This figure is expected to further balloon to 73% by the end of 2022, according to research from Accenture.
Affluent investors in Asia are neither shy nor ignorant about crypto, with research revealing that 52% of them held some form of a digital asset during Q1 2022.
According to research from Accenture published on June 6, digital assets, which include cryptocurrencies, stable coins, and crypto funds, made up on average 7% of the surveyed investors’ portfolios, making it the fifth-largest asset class for investors in Asia.
It was more than they allocated to foreign currencies, commodities, and collectibles, and in some cases was on par with or exceeded the amount invested in private equity/venture capital and hedge funds.
Accenture said the survey was conducted with more than 3,200 clients across China, Hong Kong, India, Indonesia, Japan, Malaysia, Singapore, and Thailand. The company defines an affluent investor as anyone that manages investable assets of between US$100,000 to $1 million.
Investors in Thailand and Indonesia had the largest percentage of digital assets in their portfolios compared to their peers.
Though half of the investors in Asia were already holding digital assets in Q1 2022, Accenture’s research indicates that a further 21% are expected to invest in them by the end of 2022, meaning as many as 73% of wealthy Asian investors could hold a digital asset by the end of the year.
“Digital assets represent a rare, clear industry white space with significant business opportunity.”
Wealth managers holding back
However, the firm found that wealth management firms, those that provide financial planning, tax, investment advice, and estate planning to their clients, have been slow to board the crypto train. 67% of wealth management firms said they have no plans to offer digital asset products or services.
“For wealth management firms, digital assets are a US$54bn revenue opportunity— that most are ignoring.”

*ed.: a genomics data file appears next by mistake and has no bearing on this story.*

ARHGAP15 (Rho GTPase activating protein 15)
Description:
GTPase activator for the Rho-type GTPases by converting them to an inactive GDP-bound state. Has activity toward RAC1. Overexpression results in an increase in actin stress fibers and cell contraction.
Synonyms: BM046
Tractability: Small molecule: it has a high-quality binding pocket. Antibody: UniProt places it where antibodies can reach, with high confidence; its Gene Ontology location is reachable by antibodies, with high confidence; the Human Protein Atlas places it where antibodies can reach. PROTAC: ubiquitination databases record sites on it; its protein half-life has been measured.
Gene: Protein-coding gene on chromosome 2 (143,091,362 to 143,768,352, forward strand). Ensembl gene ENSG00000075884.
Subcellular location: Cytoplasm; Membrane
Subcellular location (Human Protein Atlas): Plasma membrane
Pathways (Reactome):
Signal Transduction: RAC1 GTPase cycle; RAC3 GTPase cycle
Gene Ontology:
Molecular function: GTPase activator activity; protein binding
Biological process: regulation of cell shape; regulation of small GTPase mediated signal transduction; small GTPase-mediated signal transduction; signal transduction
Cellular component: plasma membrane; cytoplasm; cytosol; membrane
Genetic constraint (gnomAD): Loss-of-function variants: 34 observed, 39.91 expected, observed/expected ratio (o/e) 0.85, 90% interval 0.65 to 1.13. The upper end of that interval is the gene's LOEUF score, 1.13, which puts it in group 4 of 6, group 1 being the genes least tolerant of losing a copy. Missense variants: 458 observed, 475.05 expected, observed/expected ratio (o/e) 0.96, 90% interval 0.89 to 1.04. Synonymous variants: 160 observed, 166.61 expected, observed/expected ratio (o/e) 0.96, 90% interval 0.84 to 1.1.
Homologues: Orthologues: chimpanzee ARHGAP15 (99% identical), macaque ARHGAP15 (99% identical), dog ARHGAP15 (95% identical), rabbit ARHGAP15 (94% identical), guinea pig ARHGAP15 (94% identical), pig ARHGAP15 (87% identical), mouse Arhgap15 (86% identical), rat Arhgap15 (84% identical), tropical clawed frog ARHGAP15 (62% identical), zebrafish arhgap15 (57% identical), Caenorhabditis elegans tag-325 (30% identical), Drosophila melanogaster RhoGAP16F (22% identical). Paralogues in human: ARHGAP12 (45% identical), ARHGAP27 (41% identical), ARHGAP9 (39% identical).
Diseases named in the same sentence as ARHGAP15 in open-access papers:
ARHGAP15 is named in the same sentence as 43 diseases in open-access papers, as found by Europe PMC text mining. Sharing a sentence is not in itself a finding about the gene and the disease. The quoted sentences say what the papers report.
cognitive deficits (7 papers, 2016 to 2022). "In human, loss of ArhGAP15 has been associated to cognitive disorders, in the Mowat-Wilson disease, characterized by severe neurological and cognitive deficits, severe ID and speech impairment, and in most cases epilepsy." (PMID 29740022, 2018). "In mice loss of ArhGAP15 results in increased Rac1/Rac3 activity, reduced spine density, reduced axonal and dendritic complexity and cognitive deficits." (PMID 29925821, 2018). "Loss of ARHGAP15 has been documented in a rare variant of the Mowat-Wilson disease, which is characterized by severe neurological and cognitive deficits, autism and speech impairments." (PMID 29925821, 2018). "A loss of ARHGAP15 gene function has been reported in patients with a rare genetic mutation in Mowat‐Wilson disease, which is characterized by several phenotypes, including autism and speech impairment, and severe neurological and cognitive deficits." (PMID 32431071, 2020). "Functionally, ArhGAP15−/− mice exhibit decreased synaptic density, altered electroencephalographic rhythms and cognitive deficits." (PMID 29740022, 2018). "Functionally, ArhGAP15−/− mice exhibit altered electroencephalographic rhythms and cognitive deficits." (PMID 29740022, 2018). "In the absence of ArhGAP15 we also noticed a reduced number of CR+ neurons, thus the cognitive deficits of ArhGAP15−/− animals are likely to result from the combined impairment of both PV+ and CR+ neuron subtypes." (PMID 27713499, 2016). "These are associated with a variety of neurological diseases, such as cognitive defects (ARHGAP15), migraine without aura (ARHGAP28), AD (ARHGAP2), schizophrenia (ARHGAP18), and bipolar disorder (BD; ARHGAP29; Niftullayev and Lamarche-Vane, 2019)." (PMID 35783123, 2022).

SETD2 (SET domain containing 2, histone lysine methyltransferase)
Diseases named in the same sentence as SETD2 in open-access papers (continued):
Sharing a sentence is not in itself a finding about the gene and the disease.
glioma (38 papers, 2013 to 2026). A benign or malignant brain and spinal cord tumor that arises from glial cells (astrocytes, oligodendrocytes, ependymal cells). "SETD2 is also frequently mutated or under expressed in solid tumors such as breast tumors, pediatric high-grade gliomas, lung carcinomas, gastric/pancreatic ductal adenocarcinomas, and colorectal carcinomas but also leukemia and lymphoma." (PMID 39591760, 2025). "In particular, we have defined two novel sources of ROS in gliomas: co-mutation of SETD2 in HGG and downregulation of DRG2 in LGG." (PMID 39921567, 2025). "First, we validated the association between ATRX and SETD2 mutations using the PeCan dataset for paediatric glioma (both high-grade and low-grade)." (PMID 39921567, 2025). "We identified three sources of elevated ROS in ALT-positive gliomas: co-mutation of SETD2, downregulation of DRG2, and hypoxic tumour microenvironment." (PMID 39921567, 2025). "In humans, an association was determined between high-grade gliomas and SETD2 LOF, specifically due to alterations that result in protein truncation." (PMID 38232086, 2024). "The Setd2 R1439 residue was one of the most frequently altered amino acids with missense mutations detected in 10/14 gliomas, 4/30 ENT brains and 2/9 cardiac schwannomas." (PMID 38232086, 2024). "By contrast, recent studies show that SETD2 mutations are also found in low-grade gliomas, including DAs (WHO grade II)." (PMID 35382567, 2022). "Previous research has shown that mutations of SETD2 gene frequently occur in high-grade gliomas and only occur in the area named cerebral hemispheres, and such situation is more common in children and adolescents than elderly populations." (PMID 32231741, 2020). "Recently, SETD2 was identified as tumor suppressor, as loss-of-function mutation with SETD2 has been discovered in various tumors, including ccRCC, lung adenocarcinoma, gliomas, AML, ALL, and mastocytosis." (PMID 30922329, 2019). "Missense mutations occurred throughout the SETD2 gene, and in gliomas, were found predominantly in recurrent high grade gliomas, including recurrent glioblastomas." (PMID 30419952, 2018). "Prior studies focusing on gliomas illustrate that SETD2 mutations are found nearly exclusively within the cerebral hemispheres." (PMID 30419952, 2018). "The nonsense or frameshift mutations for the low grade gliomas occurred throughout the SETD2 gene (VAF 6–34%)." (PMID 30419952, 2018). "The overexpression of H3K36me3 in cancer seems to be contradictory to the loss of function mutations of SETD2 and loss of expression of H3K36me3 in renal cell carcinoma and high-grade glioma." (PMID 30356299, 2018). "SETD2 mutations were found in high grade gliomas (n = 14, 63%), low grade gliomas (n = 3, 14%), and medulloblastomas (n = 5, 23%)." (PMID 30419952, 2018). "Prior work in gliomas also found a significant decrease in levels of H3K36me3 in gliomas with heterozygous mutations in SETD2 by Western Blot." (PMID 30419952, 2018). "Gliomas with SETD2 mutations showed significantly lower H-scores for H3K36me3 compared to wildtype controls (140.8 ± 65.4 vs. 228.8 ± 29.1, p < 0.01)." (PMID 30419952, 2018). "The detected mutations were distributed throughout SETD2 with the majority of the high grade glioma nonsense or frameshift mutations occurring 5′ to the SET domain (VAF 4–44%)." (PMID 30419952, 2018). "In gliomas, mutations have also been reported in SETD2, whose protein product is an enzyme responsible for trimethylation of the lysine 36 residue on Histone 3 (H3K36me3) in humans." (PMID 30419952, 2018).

Wealth management firms cited a lack of belief and understanding of digital assets, a wait-and-see mindset, and the operational complexity of launching a digital asset offering as the main reason for holding back, leading them to prioritize other initiatives instead.
Accenture said the lack of engagement by firms means that investors have been forced to get their financial advice about crypto from unreliable sources.
“This lack of engagement by firms means many clients are seeking advice about digital assets on unregulated forums, including peer-to-peer advice on social media.”
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However, Accenture has stressed the importance for wealth management firms to push forward into the digital asset space, or risk being left behind.
“While many firms are hesitant to enter the digital assets space, and for a range of reasons, their competitors have shown that success is possible.”
Asia’s investors have been warming up to crypto, particularly in the last year.
In April, a report by Gemini cryptocurrency exchange found that crypto adoption skyrocketed in 2021, particularly in countries such as India and Hong Kong. Around 45% of respondents in the Asia Pacific purchased their first crypto in 2021.